It seems that every couple years the IRS has a new focus and this year we hear that the big focus is on misclassification of 1099 vs W2. What this means is that if you “employ” someone but pay them as a contractor and issue them a 1099 at year end, you could be misclassifying them. Misclassification can deny workers the rights and protections to which they are entitled as an employee and it reduces tax revenue collected by the federal and state governments. For these reasons, federal and state agencies have identified misclassification of employees as independent contractors as one of their top enforcement priorities.
In general an employee is a worker whose activities are directed by an employer, while a contractor is normally more at arm’s length and left to perform at their own discretion. There are rules and guidelines for when a person is an employee or a contractor which can get quite technical, so we recommend getting clarity on this before it is too late. The penalties for misclassification can be significant. In addition to owing back pay, overtime, and benefits to a misclassified worker, the employer may be ordered to pay back taxes, interest, and fines. In some states, employers that intentionally misclassify a worker may also face criminal charges or stop-work orders.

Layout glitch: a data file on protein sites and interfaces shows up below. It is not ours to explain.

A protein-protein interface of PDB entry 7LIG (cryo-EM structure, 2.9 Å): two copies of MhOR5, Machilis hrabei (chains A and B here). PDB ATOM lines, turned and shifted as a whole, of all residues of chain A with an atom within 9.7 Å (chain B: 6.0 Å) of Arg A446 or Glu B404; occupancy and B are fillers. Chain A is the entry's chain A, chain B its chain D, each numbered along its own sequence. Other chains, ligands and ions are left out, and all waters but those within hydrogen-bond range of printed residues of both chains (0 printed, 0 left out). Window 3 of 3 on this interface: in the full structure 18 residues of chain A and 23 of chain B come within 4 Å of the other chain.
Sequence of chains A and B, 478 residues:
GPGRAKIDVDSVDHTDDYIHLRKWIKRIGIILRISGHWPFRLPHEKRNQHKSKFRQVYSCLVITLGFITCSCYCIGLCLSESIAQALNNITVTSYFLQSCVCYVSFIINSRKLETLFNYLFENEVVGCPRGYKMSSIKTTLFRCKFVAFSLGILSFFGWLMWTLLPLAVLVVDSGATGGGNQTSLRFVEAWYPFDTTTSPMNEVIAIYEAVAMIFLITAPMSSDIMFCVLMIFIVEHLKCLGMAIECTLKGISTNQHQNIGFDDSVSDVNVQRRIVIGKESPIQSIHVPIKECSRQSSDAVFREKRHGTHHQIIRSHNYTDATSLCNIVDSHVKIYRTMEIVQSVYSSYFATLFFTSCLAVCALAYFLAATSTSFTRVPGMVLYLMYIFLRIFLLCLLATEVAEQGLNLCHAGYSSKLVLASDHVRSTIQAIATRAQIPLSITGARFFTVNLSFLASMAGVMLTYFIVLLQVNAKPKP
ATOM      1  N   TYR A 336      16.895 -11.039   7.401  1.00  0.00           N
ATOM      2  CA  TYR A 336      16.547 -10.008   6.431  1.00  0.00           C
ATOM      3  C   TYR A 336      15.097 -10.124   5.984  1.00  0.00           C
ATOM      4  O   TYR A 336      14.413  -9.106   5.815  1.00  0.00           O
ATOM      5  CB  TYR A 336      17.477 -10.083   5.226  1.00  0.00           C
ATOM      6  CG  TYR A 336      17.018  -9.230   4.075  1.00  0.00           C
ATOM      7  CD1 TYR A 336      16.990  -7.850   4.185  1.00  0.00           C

This may even affect people who operate their businesses as “S” Corporations. One of the rules the IRS has for self-employer “S” Corporations is that the owner take a reasonable salary. Often this is accomplished by the owned simply taking 1099 income for his or her salary (which should be 50% of the corporation’s income). This results in the owner accounting for self- employment taxes at year end. However, it is quite conceivable that given the loss of cash flow to the government during the year, this could be included in the IRS focus and penalties levied because these self-employment taxes should be paid over monthly or quarterly.
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